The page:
Beer lovers all around the world have this man to thank
BEER drinkers all across the world owe the quality of their drink to a Warwick man whose work in barley genetics has landed him one of Australia's prestigious agricultural awards.
Plant breeders around the country have raised their glasses to Warwick's Dr Reg Lance, who was recently awarded the 2018 Farrer Memorial Medal.
He is the third barley scientist ever to receive the prestigious award.
Now a senior scientist at the Hermitage Research Facility on Warwick's outskirts, Dr Lance has enjoyed a prolific career as one of the country's leading plant scientists.
His passion began as a young boy, visiting his parents' cousin's farm in the eastern wheat belt of Western Australia.
Since starting out as an undergraduate at the University of Western Australia, Dr Lance has travelled the world from Washington state to Copenhagen.
His major success has come in releasing multiple varieties of malting barley, which has opened Australian crops to the world market.
Dr Lance said overseas breweries required higher quality malt to facilitate their unique brewing process.
Unlike most Australian beers, foreign breweries tend to add rice, corn or wheat to the beer.
"Export markets look for a higher quality malt with enzymes that can degrade the starch additives they use in the production of beer," he said.
Australia is now one of the biggest exporters of malting barley to Asian countries like China and Japan.
Dr Lance said China alone imported millions of tonnes of malting barley from Australia each year.
But that wasn't always the case.
Looking back on his career, Dr Lance remembers insights he gained from working in a malt house in north Perth as a young man.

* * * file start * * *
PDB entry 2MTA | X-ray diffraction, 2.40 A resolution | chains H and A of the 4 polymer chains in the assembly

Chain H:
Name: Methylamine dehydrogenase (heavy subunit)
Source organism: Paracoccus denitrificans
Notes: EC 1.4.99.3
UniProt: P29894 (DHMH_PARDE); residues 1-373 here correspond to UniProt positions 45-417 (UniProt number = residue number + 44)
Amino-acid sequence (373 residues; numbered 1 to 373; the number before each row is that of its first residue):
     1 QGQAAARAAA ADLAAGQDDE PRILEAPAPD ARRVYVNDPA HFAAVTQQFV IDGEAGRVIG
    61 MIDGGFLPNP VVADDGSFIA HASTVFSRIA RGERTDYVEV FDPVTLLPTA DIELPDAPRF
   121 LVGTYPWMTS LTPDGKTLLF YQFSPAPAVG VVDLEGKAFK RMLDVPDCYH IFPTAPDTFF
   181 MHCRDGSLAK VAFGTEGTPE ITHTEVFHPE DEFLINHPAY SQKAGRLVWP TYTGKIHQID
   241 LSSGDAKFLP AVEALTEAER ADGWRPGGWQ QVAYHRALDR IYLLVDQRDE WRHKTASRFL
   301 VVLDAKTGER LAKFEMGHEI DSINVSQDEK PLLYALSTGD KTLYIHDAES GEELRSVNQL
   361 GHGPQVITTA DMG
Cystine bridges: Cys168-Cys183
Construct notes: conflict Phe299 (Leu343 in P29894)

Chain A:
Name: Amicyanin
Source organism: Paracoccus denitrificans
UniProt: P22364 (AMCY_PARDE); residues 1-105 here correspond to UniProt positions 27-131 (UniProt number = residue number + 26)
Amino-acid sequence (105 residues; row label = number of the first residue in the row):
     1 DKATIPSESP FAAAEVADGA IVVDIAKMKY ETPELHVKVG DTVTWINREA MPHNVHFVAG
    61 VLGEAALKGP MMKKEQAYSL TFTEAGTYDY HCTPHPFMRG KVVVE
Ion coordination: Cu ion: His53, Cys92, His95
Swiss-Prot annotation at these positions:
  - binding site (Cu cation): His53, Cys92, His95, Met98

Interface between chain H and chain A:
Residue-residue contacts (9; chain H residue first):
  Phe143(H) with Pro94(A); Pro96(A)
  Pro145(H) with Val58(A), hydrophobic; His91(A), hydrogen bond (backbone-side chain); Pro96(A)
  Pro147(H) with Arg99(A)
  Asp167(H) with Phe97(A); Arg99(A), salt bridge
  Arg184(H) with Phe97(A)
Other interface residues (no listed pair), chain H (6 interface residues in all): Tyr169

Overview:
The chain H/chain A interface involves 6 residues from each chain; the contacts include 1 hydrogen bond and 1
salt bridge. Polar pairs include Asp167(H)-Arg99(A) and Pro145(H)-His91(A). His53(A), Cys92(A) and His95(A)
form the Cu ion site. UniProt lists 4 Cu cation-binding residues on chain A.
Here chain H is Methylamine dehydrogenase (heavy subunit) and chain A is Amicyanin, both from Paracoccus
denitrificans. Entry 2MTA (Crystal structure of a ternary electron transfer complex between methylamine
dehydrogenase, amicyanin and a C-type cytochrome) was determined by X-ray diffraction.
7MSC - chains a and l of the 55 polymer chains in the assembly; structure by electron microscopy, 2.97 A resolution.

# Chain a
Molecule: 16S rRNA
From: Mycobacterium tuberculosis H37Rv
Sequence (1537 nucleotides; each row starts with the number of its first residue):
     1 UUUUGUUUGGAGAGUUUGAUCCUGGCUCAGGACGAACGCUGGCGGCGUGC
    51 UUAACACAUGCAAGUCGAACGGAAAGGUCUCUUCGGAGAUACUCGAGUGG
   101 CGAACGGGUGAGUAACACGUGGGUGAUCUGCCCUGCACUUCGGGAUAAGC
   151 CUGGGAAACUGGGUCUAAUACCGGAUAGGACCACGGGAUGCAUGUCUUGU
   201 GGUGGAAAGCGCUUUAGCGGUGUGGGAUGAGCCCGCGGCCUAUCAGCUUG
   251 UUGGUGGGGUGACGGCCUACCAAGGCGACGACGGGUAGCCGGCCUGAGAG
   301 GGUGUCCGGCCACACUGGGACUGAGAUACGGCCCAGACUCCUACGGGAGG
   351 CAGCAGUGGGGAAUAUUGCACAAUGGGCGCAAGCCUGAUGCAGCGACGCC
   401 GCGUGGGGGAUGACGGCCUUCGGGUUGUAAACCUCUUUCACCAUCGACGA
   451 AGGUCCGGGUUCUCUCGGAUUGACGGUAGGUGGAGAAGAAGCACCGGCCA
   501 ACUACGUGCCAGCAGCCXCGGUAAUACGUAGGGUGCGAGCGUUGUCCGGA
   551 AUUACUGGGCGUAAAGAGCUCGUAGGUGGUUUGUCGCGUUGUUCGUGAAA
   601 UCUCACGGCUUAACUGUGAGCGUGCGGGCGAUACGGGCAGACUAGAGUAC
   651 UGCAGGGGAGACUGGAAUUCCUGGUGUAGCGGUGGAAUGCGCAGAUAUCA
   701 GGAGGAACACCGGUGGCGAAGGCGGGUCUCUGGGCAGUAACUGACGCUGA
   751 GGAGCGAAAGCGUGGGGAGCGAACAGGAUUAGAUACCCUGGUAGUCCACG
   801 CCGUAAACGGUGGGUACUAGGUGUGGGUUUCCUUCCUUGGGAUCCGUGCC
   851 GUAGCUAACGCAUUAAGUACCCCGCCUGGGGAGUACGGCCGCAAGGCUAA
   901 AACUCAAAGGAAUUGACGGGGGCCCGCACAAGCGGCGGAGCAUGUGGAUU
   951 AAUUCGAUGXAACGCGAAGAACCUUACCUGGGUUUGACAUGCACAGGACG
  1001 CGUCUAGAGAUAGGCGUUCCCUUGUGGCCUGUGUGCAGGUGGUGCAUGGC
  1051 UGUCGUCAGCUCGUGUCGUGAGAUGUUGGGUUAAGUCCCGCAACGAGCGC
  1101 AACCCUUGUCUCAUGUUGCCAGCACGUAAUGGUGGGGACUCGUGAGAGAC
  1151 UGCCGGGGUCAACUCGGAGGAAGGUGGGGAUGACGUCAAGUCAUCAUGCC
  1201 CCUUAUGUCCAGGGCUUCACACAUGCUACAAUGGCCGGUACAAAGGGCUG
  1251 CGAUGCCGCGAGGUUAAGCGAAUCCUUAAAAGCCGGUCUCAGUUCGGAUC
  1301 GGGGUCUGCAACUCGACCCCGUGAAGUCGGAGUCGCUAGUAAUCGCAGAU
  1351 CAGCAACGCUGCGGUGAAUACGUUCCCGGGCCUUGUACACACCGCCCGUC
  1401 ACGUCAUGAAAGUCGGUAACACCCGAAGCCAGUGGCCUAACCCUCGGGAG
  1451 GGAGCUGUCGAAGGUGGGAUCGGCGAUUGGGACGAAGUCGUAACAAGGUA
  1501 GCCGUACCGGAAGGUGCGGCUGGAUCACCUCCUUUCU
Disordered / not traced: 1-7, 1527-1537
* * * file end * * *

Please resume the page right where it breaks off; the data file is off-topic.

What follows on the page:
"I got to understand how the company was struggling to get the quality the export people were wanting," he said.
"For the oversees companies, the quality wasn't good enough. I guess you could say they were struggling to make the grade.
"That was quite a watershed moment in terms of understanding what the job was going to entail."
Dr Lance later went on to Copenhagen where he developed a taste for European beer and saw the inner workings of the overseas malt market.
A breakthrough in Dr Lance's career was creating a strain of semi-dwarf malting barleys that are early-maturing, stiff-stemmed and have a plumper grain.
"Getting a combination of all those strains into one, I would regard that as a breakthrough," he said.
Understanding the ins and outs of beer making is essential to Dr Lance's line of work, and a taste for good beer doesn't hurt either.
While cutting back for health reasons, Dr Lance doesn't mind the odd tipple on special occasions.
"I love a good beer, there are some great beers in Australia," he said.
"Especially the boutique beers, they are just exceptional."
Deputy Director General, Agriculture at NSW Department of Primary Industries, Kate Lorimer-Ward, presented Dr Lance with the prestigious medal on November 13.
"I congratulate Dr Lance, a worthy recipient in recognition of his dedication and contribution to research in malting and feed barley breeding and genetics" she said.
"Dr Lance's career has covered all aspects of improvements in yield, agronomic performance, malting and feed quality, plant and pathology."